National Starch drives deeper into China food market

- Last updated on GMT

Related tags: National starch, Starch

ICI subsidiary National Starch is the latest ingredients firm to
drive into the soaring Chinese food market, unveiling a new
technical centre adjacent to its recently opened production plant,
writes Lindsey Partos.

Growing affluence in China is transforming the landscape for food: industry sales took off in the mid 1990s, quadrupling from under 100 billion yuan (€9.2bn) in 1991 to well over 400 billion yuan (€37bn) just ten years later.

Food makers and retailers from the West are all staking a position in the burgeoning Asia Pacific region slated to advance at about 7.3 per cent, year on year, until 2008; and 'to keep up' with their customers, ingredients players must follow suit.

"We now have the local capabilities and expertise required to assist customers in quickly developing and commercialising innovative new products,"​ said National Starch, that supplies speciality starches to stabilise and bring texture to a wide variety of food applications.

In November last year National Starch Food Innovation, the firm's food division, unveiled a new 68,000 sq metre plant in Shanghai to produce food starch ingredients from corn, tapioca, potatoes and rice. The new technical centre has linked up with the plant, "to provide full resources to support customers" across the continent.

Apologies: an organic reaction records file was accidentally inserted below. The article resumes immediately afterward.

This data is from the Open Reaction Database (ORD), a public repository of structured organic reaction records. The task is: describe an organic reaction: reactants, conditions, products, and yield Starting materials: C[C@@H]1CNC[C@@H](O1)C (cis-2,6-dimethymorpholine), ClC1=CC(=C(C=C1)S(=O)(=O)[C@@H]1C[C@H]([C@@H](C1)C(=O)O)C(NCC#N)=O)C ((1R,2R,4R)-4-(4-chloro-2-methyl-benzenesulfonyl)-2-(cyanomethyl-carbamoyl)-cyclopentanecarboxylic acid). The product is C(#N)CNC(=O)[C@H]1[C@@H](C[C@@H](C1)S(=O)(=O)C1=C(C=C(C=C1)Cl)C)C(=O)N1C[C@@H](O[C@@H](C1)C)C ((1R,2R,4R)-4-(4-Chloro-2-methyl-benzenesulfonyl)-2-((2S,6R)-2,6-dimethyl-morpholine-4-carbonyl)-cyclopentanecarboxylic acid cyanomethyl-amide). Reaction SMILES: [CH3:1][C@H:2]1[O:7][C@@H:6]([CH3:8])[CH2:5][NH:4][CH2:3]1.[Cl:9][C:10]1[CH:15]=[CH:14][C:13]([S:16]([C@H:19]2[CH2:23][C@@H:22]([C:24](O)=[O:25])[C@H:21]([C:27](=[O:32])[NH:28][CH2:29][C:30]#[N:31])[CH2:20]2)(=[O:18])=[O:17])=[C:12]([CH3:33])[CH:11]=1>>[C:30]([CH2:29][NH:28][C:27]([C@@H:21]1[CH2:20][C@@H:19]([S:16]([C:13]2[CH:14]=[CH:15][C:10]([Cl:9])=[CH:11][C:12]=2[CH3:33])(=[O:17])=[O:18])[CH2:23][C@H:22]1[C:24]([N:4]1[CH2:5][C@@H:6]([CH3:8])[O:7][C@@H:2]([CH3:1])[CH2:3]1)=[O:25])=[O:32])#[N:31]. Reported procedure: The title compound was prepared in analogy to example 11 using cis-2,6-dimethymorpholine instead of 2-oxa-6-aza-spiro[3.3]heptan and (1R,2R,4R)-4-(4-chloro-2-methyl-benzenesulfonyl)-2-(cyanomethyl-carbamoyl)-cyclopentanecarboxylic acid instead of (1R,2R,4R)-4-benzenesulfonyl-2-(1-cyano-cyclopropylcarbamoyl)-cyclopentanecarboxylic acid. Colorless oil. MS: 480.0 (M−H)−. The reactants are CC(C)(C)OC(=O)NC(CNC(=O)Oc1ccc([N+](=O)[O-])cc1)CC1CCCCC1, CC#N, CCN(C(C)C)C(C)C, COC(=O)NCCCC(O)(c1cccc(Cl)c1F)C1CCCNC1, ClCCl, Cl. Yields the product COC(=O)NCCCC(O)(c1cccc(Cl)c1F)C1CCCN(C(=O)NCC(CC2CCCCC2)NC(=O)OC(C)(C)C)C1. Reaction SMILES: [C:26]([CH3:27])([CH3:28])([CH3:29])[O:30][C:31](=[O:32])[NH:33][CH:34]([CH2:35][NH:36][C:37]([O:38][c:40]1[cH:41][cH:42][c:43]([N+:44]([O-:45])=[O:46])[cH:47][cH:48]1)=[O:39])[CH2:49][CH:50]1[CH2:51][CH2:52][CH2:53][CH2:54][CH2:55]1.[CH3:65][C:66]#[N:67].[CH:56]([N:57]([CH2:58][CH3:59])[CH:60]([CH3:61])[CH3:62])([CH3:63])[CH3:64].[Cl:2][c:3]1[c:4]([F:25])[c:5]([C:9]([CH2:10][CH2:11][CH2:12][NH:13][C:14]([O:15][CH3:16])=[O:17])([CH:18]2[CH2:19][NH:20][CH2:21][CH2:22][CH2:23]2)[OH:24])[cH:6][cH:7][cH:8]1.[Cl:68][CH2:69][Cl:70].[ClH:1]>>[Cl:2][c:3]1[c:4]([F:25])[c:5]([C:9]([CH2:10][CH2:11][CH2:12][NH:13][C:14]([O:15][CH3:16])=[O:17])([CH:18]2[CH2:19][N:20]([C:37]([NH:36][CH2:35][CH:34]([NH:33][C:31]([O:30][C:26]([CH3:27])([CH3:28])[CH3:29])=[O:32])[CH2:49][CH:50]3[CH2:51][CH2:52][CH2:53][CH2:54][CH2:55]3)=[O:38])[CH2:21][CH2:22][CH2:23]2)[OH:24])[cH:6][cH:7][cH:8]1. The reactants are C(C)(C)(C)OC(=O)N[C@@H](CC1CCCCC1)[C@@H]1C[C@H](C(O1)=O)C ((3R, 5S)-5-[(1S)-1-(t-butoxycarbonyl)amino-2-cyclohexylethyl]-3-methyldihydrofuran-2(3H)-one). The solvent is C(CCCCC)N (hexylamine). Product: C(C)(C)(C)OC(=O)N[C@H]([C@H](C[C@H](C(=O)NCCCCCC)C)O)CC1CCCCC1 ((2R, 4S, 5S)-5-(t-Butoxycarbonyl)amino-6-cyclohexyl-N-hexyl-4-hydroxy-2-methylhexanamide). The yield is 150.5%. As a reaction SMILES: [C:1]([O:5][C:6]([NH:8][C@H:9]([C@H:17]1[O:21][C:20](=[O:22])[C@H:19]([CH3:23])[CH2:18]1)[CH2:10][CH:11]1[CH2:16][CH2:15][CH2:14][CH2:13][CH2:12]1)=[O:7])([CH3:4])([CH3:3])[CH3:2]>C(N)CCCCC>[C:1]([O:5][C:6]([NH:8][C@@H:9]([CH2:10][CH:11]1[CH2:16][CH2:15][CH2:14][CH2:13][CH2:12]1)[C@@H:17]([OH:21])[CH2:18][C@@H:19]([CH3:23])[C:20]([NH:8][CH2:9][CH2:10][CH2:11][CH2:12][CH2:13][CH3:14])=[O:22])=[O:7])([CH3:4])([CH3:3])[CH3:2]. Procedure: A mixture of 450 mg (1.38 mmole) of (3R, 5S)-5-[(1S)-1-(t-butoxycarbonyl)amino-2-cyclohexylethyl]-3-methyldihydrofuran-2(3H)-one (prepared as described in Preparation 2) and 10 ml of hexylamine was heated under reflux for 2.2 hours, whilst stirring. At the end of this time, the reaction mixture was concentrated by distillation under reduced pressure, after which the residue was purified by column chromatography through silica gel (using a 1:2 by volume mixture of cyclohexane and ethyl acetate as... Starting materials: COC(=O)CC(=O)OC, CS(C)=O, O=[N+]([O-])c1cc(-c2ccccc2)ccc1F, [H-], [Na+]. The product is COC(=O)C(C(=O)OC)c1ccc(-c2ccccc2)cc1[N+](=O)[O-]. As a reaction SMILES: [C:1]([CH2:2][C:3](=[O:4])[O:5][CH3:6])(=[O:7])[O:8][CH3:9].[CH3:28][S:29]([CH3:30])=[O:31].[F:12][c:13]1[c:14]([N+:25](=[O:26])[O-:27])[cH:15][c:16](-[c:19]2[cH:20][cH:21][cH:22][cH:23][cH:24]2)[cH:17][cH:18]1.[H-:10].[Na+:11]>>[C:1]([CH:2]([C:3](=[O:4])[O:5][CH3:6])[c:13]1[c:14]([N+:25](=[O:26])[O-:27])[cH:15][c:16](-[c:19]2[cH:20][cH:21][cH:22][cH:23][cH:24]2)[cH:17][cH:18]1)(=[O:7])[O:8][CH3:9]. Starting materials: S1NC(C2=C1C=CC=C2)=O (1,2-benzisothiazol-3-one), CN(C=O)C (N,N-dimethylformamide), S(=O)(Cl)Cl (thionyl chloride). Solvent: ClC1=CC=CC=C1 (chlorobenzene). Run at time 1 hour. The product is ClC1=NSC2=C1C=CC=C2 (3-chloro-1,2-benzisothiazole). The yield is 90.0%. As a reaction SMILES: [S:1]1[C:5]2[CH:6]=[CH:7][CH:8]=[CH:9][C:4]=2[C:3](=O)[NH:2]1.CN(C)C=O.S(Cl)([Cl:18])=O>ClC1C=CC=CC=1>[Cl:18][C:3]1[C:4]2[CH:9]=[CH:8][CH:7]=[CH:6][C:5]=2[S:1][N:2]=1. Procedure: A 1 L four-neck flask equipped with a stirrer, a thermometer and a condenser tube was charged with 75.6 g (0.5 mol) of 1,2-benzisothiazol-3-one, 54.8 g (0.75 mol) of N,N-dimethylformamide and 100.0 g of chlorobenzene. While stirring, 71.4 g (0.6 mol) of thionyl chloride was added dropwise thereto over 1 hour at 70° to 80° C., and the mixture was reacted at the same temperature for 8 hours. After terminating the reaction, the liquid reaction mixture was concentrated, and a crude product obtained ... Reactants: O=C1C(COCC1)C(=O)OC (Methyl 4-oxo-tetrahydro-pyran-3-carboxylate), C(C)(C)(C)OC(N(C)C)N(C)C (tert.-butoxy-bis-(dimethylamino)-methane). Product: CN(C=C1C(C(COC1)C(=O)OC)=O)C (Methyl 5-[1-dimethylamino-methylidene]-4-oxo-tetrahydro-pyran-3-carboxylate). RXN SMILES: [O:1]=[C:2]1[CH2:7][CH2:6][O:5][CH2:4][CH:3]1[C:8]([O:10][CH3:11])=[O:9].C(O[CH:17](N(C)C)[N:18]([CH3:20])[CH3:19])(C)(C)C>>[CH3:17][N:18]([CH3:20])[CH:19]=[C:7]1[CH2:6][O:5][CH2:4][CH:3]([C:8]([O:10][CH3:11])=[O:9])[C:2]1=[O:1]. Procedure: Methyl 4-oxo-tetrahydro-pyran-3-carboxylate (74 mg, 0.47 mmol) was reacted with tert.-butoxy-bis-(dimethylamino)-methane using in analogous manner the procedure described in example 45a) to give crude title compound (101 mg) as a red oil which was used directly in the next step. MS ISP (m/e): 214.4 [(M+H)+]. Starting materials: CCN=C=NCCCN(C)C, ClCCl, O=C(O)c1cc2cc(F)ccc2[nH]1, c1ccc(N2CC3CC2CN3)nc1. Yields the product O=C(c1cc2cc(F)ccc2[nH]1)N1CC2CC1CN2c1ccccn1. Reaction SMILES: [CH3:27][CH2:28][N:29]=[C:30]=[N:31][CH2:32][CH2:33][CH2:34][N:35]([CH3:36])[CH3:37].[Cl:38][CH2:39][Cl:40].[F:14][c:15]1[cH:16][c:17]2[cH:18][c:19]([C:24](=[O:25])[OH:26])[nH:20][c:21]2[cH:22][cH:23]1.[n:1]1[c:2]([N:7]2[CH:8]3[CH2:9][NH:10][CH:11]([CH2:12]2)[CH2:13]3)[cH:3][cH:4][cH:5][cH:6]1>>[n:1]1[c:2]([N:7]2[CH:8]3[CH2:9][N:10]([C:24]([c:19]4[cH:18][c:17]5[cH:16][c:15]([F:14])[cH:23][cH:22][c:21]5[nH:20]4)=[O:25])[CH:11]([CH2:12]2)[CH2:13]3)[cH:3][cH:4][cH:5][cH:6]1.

Hard pressed in European and US markets that are currently experiencing sluggish growth of 3.7 and 3.3 per cent growth respectively, ingredients companies are looking east to prop up these tougher markets.

Driving the booming food market is the increased spending power and changing eating habits of China's 1.3 billion people, who are gradually transforming the country's food sector, both domestically and in foreign trade.

An increase in per capita income levels, and the consequent rise in disposable incomes has brought about a shift in favour of branded and packaged food.

Changing lifestyles and growing urbanisation in larger cities have also contributed, bringing a wider acceptance of newer products and driving sales for foods like ready meals, pasta and frozen food.

A focus on adding value to food starches has started to pay off for National Starch, that also produces adhesives, electronic materials and healthcare products.

The firm is hooking onto 'value-added' products to drive profit growth through higher prices in the starch market, forecast in Europe to reach €2.1 billion by 2006.

Annual results announced in February this year show that in 2004 the food and beverage industry represented about a quarter of turnover for National Starch.

In its entirety National Starch brought £202 million in operating profit to the £439 million total for the ICI group, that includes flavours and fragrance firm Quest.

John McAdam, ICI's chief executive, said that the growth in starch sales in 2004 reflected the firm's strategy to 're-focus the business on added-value food starches.'

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